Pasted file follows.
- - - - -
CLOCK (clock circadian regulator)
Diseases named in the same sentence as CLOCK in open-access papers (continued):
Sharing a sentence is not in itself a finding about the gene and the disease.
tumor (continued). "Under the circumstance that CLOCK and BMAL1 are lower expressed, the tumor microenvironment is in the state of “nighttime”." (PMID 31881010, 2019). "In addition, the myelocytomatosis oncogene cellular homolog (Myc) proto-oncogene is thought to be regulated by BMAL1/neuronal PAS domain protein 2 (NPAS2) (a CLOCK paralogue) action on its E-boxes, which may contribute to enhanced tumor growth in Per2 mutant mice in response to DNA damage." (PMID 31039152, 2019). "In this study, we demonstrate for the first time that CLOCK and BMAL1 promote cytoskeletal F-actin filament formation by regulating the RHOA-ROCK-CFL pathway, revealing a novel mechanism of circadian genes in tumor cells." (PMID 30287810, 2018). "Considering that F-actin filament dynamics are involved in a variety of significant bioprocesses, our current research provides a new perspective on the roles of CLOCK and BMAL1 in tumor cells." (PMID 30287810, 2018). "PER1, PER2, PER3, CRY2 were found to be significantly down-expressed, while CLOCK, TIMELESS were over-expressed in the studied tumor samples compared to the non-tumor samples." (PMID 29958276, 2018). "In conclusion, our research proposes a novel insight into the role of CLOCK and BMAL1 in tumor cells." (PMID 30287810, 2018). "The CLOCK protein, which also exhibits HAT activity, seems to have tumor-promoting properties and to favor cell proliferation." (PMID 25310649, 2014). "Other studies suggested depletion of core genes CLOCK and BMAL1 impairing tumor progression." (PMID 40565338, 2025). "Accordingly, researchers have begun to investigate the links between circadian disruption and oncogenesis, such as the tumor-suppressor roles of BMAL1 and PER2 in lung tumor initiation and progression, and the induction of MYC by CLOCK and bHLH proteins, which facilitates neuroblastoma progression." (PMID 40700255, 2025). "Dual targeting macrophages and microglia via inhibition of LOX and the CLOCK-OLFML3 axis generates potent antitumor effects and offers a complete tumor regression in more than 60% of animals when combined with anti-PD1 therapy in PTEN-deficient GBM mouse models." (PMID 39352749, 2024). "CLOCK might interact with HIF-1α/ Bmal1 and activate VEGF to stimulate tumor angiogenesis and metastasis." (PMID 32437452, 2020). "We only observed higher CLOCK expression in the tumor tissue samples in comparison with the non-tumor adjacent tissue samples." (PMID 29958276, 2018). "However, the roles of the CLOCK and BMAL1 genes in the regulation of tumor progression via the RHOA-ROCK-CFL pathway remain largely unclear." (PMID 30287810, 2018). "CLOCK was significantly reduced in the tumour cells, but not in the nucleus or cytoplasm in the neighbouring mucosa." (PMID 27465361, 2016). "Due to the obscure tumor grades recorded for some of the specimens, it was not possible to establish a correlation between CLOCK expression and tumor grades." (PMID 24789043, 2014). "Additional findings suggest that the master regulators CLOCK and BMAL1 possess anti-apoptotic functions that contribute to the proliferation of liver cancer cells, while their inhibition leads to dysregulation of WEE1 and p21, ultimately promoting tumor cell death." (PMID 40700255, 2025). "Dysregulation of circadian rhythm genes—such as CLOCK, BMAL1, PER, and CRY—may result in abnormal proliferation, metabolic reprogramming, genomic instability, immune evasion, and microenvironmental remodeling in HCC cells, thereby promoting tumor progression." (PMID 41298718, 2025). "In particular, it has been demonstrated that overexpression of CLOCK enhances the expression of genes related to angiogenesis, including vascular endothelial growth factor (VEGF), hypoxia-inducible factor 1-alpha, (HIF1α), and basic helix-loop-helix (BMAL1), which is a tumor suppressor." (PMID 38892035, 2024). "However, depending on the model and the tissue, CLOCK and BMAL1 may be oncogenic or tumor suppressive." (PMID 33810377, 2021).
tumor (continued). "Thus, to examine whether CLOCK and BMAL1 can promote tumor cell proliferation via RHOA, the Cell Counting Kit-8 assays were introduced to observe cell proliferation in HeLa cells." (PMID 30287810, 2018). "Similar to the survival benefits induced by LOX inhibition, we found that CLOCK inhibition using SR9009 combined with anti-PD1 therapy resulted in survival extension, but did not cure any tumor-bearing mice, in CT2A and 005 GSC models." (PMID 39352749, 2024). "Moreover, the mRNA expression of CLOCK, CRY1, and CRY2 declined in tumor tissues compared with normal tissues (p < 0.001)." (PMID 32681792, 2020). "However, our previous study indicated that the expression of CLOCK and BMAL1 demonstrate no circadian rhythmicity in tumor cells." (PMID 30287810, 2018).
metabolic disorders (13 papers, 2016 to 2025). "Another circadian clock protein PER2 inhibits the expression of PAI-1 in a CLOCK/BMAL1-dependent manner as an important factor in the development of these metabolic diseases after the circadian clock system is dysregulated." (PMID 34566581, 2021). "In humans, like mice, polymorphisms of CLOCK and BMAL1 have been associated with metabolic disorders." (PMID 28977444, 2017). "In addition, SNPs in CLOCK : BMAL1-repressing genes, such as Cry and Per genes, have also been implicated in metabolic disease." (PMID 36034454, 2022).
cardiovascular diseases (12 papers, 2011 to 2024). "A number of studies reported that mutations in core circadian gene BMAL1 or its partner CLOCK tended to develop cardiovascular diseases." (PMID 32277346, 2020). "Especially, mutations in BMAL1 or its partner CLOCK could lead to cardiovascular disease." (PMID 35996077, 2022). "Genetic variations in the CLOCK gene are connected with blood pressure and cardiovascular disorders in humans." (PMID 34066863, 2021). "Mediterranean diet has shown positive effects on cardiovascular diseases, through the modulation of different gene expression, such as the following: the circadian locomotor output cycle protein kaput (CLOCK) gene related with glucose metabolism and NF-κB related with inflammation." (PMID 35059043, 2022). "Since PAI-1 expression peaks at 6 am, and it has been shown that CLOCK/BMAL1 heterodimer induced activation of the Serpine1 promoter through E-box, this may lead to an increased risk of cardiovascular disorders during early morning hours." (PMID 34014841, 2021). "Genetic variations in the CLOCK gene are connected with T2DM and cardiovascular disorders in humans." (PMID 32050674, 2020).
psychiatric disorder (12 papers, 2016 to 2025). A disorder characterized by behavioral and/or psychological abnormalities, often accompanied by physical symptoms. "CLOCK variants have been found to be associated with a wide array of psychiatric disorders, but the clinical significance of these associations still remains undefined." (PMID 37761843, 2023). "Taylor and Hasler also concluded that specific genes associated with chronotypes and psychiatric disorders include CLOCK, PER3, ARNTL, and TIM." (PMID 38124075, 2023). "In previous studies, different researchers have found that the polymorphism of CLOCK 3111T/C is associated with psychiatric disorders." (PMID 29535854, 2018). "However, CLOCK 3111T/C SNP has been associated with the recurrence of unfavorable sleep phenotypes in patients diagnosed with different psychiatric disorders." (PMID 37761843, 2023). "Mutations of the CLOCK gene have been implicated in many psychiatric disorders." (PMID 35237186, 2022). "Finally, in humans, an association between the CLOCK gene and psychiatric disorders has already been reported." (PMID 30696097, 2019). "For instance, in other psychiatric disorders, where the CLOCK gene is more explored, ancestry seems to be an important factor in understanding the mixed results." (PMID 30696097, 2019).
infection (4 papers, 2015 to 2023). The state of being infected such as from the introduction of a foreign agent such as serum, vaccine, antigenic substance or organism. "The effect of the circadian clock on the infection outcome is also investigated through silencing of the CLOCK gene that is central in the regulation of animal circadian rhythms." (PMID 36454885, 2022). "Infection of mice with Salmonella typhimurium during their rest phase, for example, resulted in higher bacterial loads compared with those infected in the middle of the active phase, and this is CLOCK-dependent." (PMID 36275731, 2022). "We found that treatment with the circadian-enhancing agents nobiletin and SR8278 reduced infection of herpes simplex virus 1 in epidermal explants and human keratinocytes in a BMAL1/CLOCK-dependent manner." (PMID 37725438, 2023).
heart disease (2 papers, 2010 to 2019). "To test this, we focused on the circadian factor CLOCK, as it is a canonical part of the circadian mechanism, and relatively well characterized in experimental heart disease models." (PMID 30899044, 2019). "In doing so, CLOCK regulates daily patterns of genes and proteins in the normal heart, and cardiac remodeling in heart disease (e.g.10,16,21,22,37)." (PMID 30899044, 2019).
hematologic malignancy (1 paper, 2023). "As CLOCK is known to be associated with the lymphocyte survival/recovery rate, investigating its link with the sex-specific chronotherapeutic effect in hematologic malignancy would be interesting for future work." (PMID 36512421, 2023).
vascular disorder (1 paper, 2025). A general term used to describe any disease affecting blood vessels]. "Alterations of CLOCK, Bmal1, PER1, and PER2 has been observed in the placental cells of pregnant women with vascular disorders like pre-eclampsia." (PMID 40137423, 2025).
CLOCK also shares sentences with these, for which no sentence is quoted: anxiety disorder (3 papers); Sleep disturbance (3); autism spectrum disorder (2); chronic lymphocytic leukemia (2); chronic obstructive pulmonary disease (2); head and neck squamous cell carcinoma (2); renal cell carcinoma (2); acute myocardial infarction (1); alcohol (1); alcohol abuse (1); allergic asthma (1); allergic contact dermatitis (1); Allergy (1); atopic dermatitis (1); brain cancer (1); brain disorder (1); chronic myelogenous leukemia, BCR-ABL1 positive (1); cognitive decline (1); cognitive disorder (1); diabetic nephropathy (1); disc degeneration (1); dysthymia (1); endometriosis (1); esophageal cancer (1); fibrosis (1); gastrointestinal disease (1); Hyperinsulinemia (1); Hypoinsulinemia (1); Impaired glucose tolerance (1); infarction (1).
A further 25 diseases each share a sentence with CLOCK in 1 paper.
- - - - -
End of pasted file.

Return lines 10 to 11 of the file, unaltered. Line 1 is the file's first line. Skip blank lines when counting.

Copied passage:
heart disease (2 papers, 2010 to 2019). "To test this, we focused on the circadian factor CLOCK, as it is a canonical part of the circadian mechanism, and relatively well characterized in experimental heart disease models." (PMID 30899044, 2019). "In doing so, CLOCK regulates daily patterns of genes and proteins in the normal heart, and cardiac remodeling in heart disease (e.g.10,16,21,22,37)." (PMID 30899044, 2019).
hematologic malignancy (1 paper, 2023). "As CLOCK is known to be associated with the lymphocyte survival/recovery rate, investigating its link with the sex-specific chronotherapeutic effect in hematologic malignancy would be interesting for future work." (PMID 36512421, 2023).